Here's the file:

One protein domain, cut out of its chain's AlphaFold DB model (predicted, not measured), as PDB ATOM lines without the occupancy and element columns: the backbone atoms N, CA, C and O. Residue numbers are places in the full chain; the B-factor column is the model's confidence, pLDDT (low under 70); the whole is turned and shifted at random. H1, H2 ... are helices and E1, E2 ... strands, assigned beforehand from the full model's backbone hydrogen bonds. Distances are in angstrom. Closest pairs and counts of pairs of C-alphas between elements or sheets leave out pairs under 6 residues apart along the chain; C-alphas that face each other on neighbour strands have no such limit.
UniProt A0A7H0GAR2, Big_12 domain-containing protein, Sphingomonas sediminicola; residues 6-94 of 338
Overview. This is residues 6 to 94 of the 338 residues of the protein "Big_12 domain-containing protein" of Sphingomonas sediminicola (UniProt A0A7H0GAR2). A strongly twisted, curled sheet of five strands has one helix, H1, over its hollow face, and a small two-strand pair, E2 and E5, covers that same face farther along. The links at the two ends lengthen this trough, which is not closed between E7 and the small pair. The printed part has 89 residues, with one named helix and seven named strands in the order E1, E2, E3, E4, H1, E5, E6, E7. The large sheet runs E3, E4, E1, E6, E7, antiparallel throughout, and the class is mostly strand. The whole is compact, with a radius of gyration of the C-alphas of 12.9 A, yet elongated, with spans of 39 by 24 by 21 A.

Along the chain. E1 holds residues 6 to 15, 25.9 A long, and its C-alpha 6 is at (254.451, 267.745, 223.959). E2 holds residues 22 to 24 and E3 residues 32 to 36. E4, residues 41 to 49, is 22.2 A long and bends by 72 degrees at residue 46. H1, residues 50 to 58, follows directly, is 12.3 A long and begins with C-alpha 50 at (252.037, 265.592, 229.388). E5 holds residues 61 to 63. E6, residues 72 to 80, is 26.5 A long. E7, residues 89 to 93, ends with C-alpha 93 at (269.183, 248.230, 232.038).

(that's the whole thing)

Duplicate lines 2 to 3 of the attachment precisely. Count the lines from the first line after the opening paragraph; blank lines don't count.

Overview. This is residues 6 to 94 of the 338 residues of the protein "Big_12 domain-containing protein" of Sphingomonas sediminicola (UniProt A0A7H0GAR2). A strongly twisted, curled sheet of five strands has one helix, H1, over its hollow face, and a small two-strand pair, E2 and E5, covers that same face farther along. The links at the two ends lengthen this trough, which is not closed between E7 and the small pair. The printed part has 89 residues, with one named helix and seven named strands in the order E1, E2, E3, E4, H1, E5, E6, E7. The large sheet runs E3, E4, E1, E6, E7, antiparallel throughout, and the class is mostly strand. The whole is compact, with a radius of gyration of the C-alphas of 12.9 A, yet elongated, with spans of 39 by 24 by 21 A.

Along the chain. E1 holds residues 6 to 15, 25.9 A long, and its C-alpha 6 is at (254.451, 267.745, 223.959). E2 holds residues 22 to 24 and E3 residues 32 to 36. E4, residues 41 to 49, is 22.2 A long and bends by 72 degrees at residue 46. H1, residues 50 to 58, follows directly, is 12.3 A long and begins with C-alpha 50 at (252.037, 265.592, 229.388). E5 holds residues 61 to 63. E6, residues 72 to 80, is 26.5 A long. E7, residues 89 to 93, ends with C-alpha 93 at (269.183, 248.230, 232.038).